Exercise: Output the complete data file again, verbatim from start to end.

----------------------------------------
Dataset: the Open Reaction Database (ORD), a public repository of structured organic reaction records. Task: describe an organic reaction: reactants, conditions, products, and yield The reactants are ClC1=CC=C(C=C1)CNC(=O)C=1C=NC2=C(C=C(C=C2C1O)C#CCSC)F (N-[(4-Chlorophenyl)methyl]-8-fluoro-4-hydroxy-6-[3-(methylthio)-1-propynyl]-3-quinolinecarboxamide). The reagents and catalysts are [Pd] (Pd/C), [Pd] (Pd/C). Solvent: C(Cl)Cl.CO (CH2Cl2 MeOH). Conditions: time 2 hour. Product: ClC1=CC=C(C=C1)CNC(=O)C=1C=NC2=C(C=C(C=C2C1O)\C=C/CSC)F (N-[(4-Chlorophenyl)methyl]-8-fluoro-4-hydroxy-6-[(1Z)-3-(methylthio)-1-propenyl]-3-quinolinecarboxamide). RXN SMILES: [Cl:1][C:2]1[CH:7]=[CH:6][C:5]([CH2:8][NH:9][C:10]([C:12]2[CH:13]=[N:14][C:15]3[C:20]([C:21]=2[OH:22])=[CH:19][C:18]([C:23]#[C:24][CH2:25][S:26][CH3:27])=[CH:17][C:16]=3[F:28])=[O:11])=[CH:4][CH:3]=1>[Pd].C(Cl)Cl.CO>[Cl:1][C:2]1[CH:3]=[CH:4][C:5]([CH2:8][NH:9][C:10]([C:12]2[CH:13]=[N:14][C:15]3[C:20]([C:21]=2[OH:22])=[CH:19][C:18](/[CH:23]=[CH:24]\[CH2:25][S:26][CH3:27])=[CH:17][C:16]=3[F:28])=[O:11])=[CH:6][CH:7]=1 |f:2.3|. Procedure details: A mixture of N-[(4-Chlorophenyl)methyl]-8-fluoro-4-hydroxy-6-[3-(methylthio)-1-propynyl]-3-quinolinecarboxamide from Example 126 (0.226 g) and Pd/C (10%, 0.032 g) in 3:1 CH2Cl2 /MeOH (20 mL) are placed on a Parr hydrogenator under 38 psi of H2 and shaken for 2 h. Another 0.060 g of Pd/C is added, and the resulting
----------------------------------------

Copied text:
Dataset: the Open Reaction Database (ORD), a public repository of structured organic reaction records. Task: describe an organic reaction: reactants, conditions, products, and yield The reactants are ClC1=CC=C(C=C1)CNC(=O)C=1C=NC2=C(C=C(C=C2C1O)C#CCSC)F (N-[(4-Chlorophenyl)methyl]-8-fluoro-4-hydroxy-6-[3-(methylthio)-1-propynyl]-3-quinolinecarboxamide). The reagents and catalysts are [Pd] (Pd/C), [Pd] (Pd/C). Solvent: C(Cl)Cl.CO (CH2Cl2 MeOH). Conditions: time 2 hour. Product: ClC1=CC=C(C=C1)CNC(=O)C=1C=NC2=C(C=C(C=C2C1O)\C=C/CSC)F (N-[(4-Chlorophenyl)methyl]-8-fluoro-4-hydroxy-6-[(1Z)-3-(methylthio)-1-propenyl]-3-quinolinecarboxamide). RXN SMILES: [Cl:1][C:2]1[CH:7]=[CH:6][C:5]([CH2:8][NH:9][C:10]([C:12]2[CH:13]=[N:14][C:15]3[C:20]([C:21]=2[OH:22])=[CH:19][C:18]([C:23]#[C:24][CH2:25][S:26][CH3:27])=[CH:17][C:16]=3[F:28])=[O:11])=[CH:4][CH:3]=1>[Pd].C(Cl)Cl.CO>[Cl:1][C:2]1[CH:3]=[CH:4][C:5]([CH2:8][NH:9][C:10]([C:12]2[CH:13]=[N:14][C:15]3[C:20]([C:21]=2[OH:22])=[CH:19][C:18](/[CH:23]=[CH:24]\[CH2:25][S:26][CH3:27])=[CH:17][C:16]=3[F:28])=[O:11])=[CH:6][CH:7]=1 |f:2.3|. Procedure details: A mixture of N-[(4-Chlorophenyl)methyl]-8-fluoro-4-hydroxy-6-[3-(methylthio)-1-propynyl]-3-quinolinecarboxamide from Example 126 (0.226 g) and Pd/C (10%, 0.032 g) in 3:1 CH2Cl2 /MeOH (20 mL) are placed on a Parr hydrogenator under 38 psi of H2 and shaken for 2 h. Another 0.060 g of Pd/C is added, and the resulting